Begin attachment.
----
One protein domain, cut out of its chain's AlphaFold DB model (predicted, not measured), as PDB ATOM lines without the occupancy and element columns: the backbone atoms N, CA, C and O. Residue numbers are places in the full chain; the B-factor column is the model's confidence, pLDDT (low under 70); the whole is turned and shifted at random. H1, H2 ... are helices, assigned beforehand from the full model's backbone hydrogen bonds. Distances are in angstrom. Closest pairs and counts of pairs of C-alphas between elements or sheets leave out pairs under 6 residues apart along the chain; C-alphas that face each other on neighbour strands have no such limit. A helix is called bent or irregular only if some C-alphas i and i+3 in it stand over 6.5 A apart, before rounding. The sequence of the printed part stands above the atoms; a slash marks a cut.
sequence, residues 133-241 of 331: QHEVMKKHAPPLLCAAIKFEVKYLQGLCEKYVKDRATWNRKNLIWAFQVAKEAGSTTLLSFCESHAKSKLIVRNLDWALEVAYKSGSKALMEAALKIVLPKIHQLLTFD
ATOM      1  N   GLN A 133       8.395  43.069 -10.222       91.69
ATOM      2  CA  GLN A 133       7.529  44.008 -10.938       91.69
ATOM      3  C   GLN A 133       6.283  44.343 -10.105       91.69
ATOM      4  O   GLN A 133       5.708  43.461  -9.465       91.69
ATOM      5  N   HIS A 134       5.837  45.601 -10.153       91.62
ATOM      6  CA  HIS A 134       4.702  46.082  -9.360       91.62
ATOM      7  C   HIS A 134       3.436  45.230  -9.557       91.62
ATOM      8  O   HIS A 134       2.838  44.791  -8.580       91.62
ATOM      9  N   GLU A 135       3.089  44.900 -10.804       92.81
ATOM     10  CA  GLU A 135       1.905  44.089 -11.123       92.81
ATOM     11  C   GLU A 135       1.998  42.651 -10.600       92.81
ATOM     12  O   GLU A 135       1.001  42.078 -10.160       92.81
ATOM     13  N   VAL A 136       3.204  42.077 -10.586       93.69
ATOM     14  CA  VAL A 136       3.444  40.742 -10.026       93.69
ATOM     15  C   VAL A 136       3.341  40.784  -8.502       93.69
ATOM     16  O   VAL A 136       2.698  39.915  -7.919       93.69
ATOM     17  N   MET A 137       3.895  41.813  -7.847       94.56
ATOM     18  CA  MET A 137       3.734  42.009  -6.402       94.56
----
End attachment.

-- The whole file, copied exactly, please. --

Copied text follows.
One protein domain, cut out of its chain's AlphaFold DB model (predicted, not measured), as PDB ATOM lines without the occupancy and element columns: the backbone atoms N, CA, C and O. Residue numbers are places in the full chain; the B-factor column is the model's confidence, pLDDT (low under 70); the whole is turned and shifted at random. H1, H2 ... are helices, assigned beforehand from the full model's backbone hydrogen bonds. Distances are in angstrom. Closest pairs and counts of pairs of C-alphas between elements or sheets leave out pairs under 6 residues apart along the chain; C-alphas that face each other on neighbour strands have no such limit. A helix is called bent or irregular only if some C-alphas i and i+3 in it stand over 6.5 A apart, before rounding. The sequence of the printed part stands above the atoms; a slash marks a cut.
sequence, residues 133-241 of 331: QHEVMKKHAPPLLCAAIKFEVKYLQGLCEKYVKDRATWNRKNLIWAFQVAKEAGSTTLLSFCESHAKSKLIVRNLDWALEVAYKSGSKALMEAALKIVLPKIHQLLTFD
ATOM      1  N   GLN A 133       8.395  43.069 -10.222       91.69
ATOM      2  CA  GLN A 133       7.529  44.008 -10.938       91.69
ATOM      3  C   GLN A 133       6.283  44.343 -10.105       91.69
ATOM      4  O   GLN A 133       5.708  43.461  -9.465       91.69
ATOM      5  N   HIS A 134       5.837  45.601 -10.153       91.62
ATOM      6  CA  HIS A 134       4.702  46.082  -9.360       91.62
ATOM      7  C   HIS A 134       3.436  45.230  -9.557       91.62
ATOM      8  O   HIS A 134       2.838  44.791  -8.580       91.62
ATOM      9  N   GLU A 135       3.089  44.900 -10.804       92.81
ATOM     10  CA  GLU A 135       1.905  44.089 -11.123       92.81
ATOM     11  C   GLU A 135       1.998  42.651 -10.600       92.81
ATOM     12  O   GLU A 135       1.001  42.078 -10.160       92.81
ATOM     13  N   VAL A 136       3.204  42.077 -10.586       93.69
ATOM     14  CA  VAL A 136       3.444  40.742 -10.026       93.69
ATOM     15  C   VAL A 136       3.341  40.784  -8.502       93.69
ATOM     16  O   VAL A 136       2.698  39.915  -7.919       93.69
ATOM     17  N   MET A 137       3.895  41.813  -7.847       94.56
ATOM     18  CA  MET A 137       3.734  42.009  -6.402       94.56